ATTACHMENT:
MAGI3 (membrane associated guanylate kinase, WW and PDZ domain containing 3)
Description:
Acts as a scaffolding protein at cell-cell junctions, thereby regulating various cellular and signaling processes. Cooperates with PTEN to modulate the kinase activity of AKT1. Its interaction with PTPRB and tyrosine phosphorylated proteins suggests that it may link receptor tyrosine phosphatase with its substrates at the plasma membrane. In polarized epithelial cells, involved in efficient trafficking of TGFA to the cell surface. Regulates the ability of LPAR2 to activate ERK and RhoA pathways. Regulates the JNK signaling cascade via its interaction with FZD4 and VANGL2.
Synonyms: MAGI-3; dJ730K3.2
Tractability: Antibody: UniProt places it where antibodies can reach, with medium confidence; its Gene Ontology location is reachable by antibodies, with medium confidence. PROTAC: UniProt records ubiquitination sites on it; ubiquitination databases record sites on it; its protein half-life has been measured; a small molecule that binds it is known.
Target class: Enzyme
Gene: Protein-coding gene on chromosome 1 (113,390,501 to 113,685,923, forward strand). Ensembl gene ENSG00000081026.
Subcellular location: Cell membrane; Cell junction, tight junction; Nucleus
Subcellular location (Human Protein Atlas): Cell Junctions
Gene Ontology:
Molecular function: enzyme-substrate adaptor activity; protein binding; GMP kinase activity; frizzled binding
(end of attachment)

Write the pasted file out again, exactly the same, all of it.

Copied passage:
MAGI3 (membrane associated guanylate kinase, WW and PDZ domain containing 3)
Description:
Acts as a scaffolding protein at cell-cell junctions, thereby regulating various cellular and signaling processes. Cooperates with PTEN to modulate the kinase activity of AKT1. Its interaction with PTPRB and tyrosine phosphorylated proteins suggests that it may link receptor tyrosine phosphatase with its substrates at the plasma membrane. In polarized epithelial cells, involved in efficient trafficking of TGFA to the cell surface. Regulates the ability of LPAR2 to activate ERK and RhoA pathways. Regulates the JNK signaling cascade via its interaction with FZD4 and VANGL2.
Synonyms: MAGI-3; dJ730K3.2
Tractability: Antibody: UniProt places it where antibodies can reach, with medium confidence; its Gene Ontology location is reachable by antibodies, with medium confidence. PROTAC: UniProt records ubiquitination sites on it; ubiquitination databases record sites on it; its protein half-life has been measured; a small molecule that binds it is known.
Target class: Enzyme
Gene: Protein-coding gene on chromosome 1 (113,390,501 to 113,685,923, forward strand). Ensembl gene ENSG00000081026.
Subcellular location: Cell membrane; Cell junction, tight junction; Nucleus
Subcellular location (Human Protein Atlas): Cell Junctions
Gene Ontology:
Molecular function: enzyme-substrate adaptor activity; protein binding; GMP kinase activity; frizzled binding